Another dive into the crucible of creativity at Tangente
By Luc Archambault
Another week, another deep-dive into the highly creative atmosphere of Tangente. This week, as is the norm set for this season, three choreographies: 5 minutes pour que je te dise (Five Minutes So I Can Tell You), performed and created by Barbara Kaneratonni Diabo, Habiter (Inhabit, or Dwell), created by Katia-Marie Germain and performed by Katia-Marie Germain and Marie Gabrielle, and Closer, by Karen Fennell and Nikki Forest, performed by Karen Fennell and Maxine Segalowitz.
The first piece, 5 minutes pour que je te dise, is part of the Aboriginal Spring of Arts 3 program (Printemps autochtone d’Art 3), presented by the native theatre company Ondinnok (of the famed artist Yves Sioui Durand and his Porteur des peines du monde). During the month of April, native artists will present short pieces as introductions to major shows throughout Montreal. So, in the context of this initiative, Tangente invited Barbara Kaneratonni Diabo, the Mohawk artist from Kahnawake, to take the stage.
Her piece is highly symbolic. Four candles set in a circular pattern, with tree branches laid between them. Mrs. Diabo lights these candles, takes the branches, and starts her trance-like performance. With a background of photos of natives projected onto a screen at the back of the stage, the absolute effect is incredibly powerful. What would have made it even stronger would have been the incorporation of drums and Mohawk chants. And what would have made it perfect would have been to stretch the performance for thirty minutes or so, her presence on stage being so energetic, with charisma and a depth of expressions rarely seen.
…her presence (Barbara Kaneratonni Diabo) on stage being so energetic, with charisma and a depth of expressions rarely seen.
Of course, the whole premise of the program is based in its brevity, but it could be prolonged easily. And, as a last point, I am sure that a more political stance by this Kahnawake artist would be more than welcomed, if only for the photographs projected in the background. But, apart from these few observations, I couldn’t put more emphasis on the intensity and powerful imagery of this choreography. It is primeval, with unparalleled freshness and strength – a pure marvel. Congratulations!
The second piece, Habiter (I translate it freely as Inhabit or Dwell), reminds me of a Vermeer masterpiece, all in shadows. It consists of flashes of light onto a table around which are sitting two performers. Highly ritualized, more a series of snapshots than a series of movements, this is a choreography with a high level of complexity. Lasting about forty minutes, it soon takes on a meditative bend.
‘The second piece, Habiter, reminds me of a Vermeer masterpiece, all in shadows.’
With only minor variations between each moment, revealed by flashes of illumination, this choreography breaks down reality and takes on a fragmented complexity that evokes a cartoonish aesthetic. My only reservation is the abandonment of the rigidity of the postures and the introduction of movements towards the end of it. I would have indeed preferred that the immobility of the bodies persist throughout the piece. But perhaps I dreamed or fantasized these movements because of the dream like state that this work induces. Mesmerizing, to say the least.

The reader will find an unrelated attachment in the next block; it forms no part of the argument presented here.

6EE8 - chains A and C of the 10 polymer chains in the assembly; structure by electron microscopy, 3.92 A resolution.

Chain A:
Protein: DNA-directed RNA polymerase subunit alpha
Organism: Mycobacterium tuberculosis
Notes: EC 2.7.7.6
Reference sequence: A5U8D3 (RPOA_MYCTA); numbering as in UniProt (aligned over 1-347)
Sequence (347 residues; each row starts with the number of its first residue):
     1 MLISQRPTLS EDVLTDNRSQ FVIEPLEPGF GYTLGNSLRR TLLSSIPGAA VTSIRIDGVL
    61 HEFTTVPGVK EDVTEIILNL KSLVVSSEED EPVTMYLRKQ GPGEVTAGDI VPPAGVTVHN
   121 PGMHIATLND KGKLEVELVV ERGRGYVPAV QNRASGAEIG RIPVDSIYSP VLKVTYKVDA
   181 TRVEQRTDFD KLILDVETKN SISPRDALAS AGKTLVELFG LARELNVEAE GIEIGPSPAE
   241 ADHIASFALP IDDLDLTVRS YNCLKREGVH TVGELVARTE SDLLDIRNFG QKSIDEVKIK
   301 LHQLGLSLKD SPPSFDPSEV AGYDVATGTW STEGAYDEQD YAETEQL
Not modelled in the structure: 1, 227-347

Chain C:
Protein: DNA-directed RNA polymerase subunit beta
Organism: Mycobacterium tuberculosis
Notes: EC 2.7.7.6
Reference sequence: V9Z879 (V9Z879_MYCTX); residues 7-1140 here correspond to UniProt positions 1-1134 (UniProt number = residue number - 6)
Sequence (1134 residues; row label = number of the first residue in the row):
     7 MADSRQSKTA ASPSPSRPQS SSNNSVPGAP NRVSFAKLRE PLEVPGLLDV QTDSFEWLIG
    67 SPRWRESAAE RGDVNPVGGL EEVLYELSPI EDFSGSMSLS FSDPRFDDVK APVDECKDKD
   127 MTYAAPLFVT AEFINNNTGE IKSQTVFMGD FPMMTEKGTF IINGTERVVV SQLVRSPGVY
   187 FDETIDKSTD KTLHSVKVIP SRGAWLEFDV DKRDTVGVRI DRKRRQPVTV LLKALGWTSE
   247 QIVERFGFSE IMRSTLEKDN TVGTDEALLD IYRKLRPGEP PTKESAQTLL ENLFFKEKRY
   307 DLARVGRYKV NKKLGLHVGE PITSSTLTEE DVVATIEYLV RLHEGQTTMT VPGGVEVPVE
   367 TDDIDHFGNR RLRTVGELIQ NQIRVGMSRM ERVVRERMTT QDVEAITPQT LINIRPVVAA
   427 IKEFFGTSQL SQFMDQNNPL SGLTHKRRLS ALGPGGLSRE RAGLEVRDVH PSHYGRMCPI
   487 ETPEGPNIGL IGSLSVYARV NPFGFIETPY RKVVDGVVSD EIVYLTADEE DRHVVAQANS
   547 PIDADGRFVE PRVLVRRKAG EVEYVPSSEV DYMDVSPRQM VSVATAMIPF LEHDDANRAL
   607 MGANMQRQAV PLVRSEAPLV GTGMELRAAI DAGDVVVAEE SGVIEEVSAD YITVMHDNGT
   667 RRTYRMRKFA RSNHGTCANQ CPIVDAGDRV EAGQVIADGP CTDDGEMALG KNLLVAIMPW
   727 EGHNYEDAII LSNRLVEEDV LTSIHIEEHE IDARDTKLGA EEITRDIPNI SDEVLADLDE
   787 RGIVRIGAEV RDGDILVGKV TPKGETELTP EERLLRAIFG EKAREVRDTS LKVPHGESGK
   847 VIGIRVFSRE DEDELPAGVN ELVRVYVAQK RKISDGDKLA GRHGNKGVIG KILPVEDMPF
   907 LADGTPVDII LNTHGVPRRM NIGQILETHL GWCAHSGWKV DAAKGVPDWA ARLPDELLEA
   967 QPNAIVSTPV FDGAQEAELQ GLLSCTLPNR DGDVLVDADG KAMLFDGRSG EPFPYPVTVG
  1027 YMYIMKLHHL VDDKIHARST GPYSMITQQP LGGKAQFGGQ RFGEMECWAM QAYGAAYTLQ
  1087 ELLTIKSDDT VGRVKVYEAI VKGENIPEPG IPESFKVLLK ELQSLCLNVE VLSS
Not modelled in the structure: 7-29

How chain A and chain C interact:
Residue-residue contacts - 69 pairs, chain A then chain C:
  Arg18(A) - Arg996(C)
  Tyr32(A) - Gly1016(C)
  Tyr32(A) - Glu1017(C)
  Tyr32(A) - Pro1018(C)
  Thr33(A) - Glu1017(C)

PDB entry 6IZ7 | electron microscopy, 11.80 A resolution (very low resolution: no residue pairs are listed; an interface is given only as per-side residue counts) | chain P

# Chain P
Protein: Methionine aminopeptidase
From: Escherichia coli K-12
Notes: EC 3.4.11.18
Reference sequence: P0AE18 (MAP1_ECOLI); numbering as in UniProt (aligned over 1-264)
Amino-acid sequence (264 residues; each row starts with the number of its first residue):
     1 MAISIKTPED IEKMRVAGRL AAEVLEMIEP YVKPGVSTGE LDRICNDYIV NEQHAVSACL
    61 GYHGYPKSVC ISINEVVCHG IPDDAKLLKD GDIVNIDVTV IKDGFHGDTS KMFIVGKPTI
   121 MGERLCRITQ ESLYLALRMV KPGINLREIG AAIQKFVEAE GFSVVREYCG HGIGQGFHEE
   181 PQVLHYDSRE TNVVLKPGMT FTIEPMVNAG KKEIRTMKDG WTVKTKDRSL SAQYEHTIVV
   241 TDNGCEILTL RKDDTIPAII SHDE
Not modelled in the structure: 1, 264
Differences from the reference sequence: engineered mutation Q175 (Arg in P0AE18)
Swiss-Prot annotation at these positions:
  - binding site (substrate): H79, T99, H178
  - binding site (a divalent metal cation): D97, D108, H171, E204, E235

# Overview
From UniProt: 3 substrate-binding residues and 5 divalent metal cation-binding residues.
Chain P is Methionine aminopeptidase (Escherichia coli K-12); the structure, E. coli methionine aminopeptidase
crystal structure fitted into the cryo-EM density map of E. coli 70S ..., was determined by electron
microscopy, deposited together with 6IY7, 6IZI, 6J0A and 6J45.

The last piece, Closer, is one of the most experimental I’ve seen at Tangente. This is an exploration of space, both subjective and objective, of wavelengths and fluidic reality. Here, the researchers, rather than mere performers, are looking for a reality that is out worldly, almost extraterrestrial. The first one walks onstage with a wave reading apparatus generating distorted sounds. The second one, behind a sheet of sheer plastic, convulses and gyrates, as if under the influence of a rabies-like ailment. All the while, a third one, with a subjective video camera, seems to catch all those movements, projecting them onto a back-wall screen.
‘Closer… is one of the most experimental I’ve seen at Tangente… an exploration of space, both subjective and objective, of wavelengths and fluidic reality.’
The only weakness of this choreography lies in its apparent mishiness and lack of intensity. I would have liked to hear loud screams throughout this piece, more hysteria, more confusion, more mayhem. This absence of emotive strength leaves the spectator with a rationalized distance, a plunge into abstraction as indeed promised, but with too much detachment, apparent coldness and distance. This assertion notwithstanding, this is a sublime piece, extremely well played out by the performers. This team will be on my watch list in the future. I can’t wait to see where they’ll take us next.
Uncommon Spaces thus accomplishes what it sets out to do, completely unsettling any preconceptions. It blows out the limits of modern dance, blurring boundaries between performance and choreography, stillness and movement, poetic evocation and hard-factual rendering.
Tangente is closed until April 27, to let the public breathe in some fresh air and ideas after such shocking images, I guess. The next show, Virtually, in the Flesh intends to give body to virtual technologies and compelling futuristic visions for humanity. I shudder in advance.
Feature image: Olivier-Desjardins
Writer and journalist, globe-trotter at heart, passionate about movies, music, literature and contemporary dance, came back to Montreal to pursue his unrelenting quest for artistic meaning.